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World’s Top Supercomputer Simulates the Human Heart

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Cordiold code

The Cardioid code developed by a team of Livermore and IBM scientists divides the heart into a large number of manageable pieces, or subdomains.

Credit: LLNL

Lawrence Livermore National Laboratory (LLNL) researchers say they used Sequoia, currently ranked as the world's most powerful supercomputer, to develop the fastest computer simulation of the human heart.

The researchers used a highly scalable program called Cardioid to model the electrical signals traveling from cell to cell. Cardioid treats each cell like a unit. "The processes within a cell are captured in a set of 19 ordinary differential equations, so we can't get inside that because they're treated as a single entity," says LLNL's Fred Streitz. The researchers say this process should enable them to investigate the competing theories for how cells are arranged in the heart.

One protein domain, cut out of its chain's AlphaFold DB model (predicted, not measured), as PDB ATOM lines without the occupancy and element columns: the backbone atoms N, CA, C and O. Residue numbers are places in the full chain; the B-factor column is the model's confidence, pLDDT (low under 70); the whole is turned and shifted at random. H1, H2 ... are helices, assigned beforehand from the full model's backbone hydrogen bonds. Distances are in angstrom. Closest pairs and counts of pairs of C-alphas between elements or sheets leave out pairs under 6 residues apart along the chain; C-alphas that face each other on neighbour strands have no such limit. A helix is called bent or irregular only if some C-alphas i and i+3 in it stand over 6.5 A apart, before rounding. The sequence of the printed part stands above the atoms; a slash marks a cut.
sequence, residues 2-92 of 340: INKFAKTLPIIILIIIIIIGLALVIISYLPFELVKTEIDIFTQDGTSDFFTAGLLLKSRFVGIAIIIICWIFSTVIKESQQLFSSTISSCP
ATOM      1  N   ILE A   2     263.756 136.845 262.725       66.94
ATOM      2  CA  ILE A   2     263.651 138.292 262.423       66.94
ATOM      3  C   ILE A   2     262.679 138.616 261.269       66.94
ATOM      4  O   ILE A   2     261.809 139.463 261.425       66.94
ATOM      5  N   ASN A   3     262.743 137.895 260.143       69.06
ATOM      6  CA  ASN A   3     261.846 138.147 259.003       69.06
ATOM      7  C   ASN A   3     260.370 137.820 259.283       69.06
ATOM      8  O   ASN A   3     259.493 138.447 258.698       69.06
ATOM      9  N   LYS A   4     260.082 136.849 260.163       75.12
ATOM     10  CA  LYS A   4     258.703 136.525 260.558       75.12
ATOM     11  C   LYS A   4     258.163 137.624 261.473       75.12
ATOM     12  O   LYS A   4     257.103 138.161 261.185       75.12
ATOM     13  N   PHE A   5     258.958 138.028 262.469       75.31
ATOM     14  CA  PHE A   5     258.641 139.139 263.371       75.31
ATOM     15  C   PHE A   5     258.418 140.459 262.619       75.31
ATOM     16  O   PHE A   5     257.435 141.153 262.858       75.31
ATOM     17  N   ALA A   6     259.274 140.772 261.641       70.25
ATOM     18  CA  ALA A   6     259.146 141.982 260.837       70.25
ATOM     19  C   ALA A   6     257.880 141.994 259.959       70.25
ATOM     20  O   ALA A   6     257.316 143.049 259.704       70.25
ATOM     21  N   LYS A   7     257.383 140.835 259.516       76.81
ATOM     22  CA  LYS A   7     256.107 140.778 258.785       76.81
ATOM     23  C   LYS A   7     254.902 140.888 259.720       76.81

The Cardioid model works well for researching arrhythmia because the system's longer run time allows researchers to simulate the introduction of an anti-arrhythmic drug into the bloodstream, seeing the point when drug levels spike and when they drop off. "The details that differentiate individual hearts can be very fine, and our ability to model at extraordinarily high resolution, currently a factor of eight greater than previously, that allows us to capture very fine differences," says LLNL's Dave Richards.

From Popular Mechanics
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Abstracts Copyright © 2012 Information Inc., Bethesda, Maryland, USA 


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